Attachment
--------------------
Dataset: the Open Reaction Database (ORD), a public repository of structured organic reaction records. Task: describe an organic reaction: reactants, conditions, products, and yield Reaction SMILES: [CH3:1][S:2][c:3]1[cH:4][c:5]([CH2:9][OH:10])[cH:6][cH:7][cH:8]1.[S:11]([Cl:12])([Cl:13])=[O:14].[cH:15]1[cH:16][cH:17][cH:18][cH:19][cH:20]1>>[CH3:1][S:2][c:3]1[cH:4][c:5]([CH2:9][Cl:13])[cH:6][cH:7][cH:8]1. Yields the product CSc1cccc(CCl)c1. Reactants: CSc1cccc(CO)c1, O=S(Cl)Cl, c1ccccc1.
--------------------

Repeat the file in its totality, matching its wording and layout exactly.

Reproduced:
Dataset: the Open Reaction Database (ORD), a public repository of structured organic reaction records. Task: describe an organic reaction: reactants, conditions, products, and yield Reaction SMILES: [CH3:1][S:2][c:3]1[cH:4][c:5]([CH2:9][OH:10])[cH:6][cH:7][cH:8]1.[S:11]([Cl:12])([Cl:13])=[O:14].[cH:15]1[cH:16][cH:17][cH:18][cH:19][cH:20]1>>[CH3:1][S:2][c:3]1[cH:4][c:5]([CH2:9][Cl:13])[cH:6][cH:7][cH:8]1. Yields the product CSc1cccc(CCl)c1. Reactants: CSc1cccc(CO)c1, O=S(Cl)Cl, c1ccccc1.